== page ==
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Aldon Smith's good OTAs might just bode well

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Aldon Smith's name has been popping up recently, and it's been good. How will he do this season?

Kyle Terada-USA TODAY Sports

Given that I shade a little bit more toward the "pessimist" side of this offseason, I think there are a few things that absolutely need to go right for the San Francisco 49ers to take a step forward from 8-8. I don't doubt that they can, but I do think the team is facing some serious obstacles.

One way to circumvent a couple of these big obstacles is to have an excellent pass rush. If we can put pressure on the QB, that makes it a whole lot easier for the CBs on the team to grow into their positions. Additionally, it alleviates the pressure on the ILBs to cover TEs (if that's what our new defense will do) now that Patrick Willis has moved on.

Hence, my excitement that Aldon Smith has been in the news quite a bit recently. Yesterday, our own James Brady had some good things to say about Aldon Smith's offseason, especially in light a fun article from Can Inman.

Of course, all the caveats apply: OTAs basically mean nothing. We really cannot draw serious conclusions from them without being on the field, and even then they aren't super helpful. Without pads on, it just isn't the same. I played high school football: during the spring, I was an all-star. When the pads were on, I was a special teams all-star who got a decent amount of playing time at safety. It's just a different game with pads on.

But, what's really exciting is the intensity with which Smith is approaching the season. I think James puts it well, "while I'm not keen to call Smith a leader at this point in his career, there's no doubt that when he kicks it into gear, the younger players will follow suit."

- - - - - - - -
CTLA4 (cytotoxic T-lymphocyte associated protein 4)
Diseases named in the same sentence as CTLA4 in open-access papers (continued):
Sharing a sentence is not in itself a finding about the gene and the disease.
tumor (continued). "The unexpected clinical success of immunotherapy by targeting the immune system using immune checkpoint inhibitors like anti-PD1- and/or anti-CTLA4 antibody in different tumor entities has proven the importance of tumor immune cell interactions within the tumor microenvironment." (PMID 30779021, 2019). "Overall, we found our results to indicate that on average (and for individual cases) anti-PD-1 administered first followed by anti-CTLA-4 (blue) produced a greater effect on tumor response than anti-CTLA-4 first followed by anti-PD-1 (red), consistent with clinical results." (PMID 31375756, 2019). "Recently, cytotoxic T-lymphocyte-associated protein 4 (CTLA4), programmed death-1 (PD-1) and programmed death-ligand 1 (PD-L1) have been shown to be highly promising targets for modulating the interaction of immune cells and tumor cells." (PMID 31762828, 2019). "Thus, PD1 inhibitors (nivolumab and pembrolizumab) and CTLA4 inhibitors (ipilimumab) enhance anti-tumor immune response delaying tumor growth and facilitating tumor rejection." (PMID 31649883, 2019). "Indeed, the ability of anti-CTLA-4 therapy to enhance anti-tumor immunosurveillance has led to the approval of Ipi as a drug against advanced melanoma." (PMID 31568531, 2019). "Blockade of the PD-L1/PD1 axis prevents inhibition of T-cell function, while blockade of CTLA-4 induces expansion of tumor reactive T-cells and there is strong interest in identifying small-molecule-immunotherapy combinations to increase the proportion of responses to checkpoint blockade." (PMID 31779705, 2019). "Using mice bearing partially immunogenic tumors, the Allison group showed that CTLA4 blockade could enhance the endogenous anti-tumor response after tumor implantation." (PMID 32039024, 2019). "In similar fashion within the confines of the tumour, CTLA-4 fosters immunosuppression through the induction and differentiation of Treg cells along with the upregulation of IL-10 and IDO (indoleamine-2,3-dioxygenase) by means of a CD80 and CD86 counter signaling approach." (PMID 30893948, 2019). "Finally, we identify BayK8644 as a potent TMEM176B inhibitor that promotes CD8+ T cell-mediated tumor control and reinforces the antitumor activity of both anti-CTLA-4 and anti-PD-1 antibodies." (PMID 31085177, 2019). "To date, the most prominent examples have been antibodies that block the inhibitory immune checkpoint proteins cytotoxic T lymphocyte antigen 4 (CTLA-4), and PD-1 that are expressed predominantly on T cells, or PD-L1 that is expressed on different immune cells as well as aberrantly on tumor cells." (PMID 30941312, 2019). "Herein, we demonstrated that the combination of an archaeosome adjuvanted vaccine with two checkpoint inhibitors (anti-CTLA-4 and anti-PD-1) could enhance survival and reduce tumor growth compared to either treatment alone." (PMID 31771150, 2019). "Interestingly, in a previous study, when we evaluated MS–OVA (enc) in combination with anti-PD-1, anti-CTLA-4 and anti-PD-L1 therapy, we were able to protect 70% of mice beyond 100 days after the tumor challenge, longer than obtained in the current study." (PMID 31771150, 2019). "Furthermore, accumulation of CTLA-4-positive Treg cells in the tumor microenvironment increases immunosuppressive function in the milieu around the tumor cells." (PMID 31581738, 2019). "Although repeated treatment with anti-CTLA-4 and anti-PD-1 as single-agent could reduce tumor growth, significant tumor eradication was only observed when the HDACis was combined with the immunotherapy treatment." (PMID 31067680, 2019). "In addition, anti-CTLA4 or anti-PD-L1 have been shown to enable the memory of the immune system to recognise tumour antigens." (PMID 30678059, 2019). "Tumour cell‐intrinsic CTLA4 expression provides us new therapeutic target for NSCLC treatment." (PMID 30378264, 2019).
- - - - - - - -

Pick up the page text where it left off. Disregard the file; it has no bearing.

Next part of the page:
Like James, I think it's too hasty to be calling Smith a leader. He's faced a lot of adversity during his career, and basically all of it has been his own fault. The man needs to learn responsibility and self-control. People who occupy leadership positions cannot, by the nature of leadership, expend all their energy on themselves. Given the problems that Smith is facing, he needs to look after himself.

One great way of doing that, however, is by focusing on football. By letting the game be his distraction, Smith can devote himself to staying away from trouble. It's hard to tell from my armchair reading articles over the internet if this is, in fact, what Smith is doing. But by all accounts, including the drastic restructuring of his contract, Smith seems to be trying to stay out of trouble.

How well this will translate into on-the-field production is another question. Back when Justin Smith was questioning his place on the team, we posed the question about what would happen if the Smith brothers were separated. Would Aldon produce without Justin?

Certainly, Aldon has the skill set to make his own sacks. He can routinely beat double teams through a combination of speed and strength. It's not as if he needs a stunt to get a sack.

But, without Justin, the defense will have a tougher time controlling an o-line. Justin's just that good of a player. Aldon will need every advantage he can get. In the past, his biggest problems have always been off-the-field issues affecting his play on the field. If he really can keep up this sort of intensity that he has been displaying in OTAs, then he may just be able to provide that pass rush after all.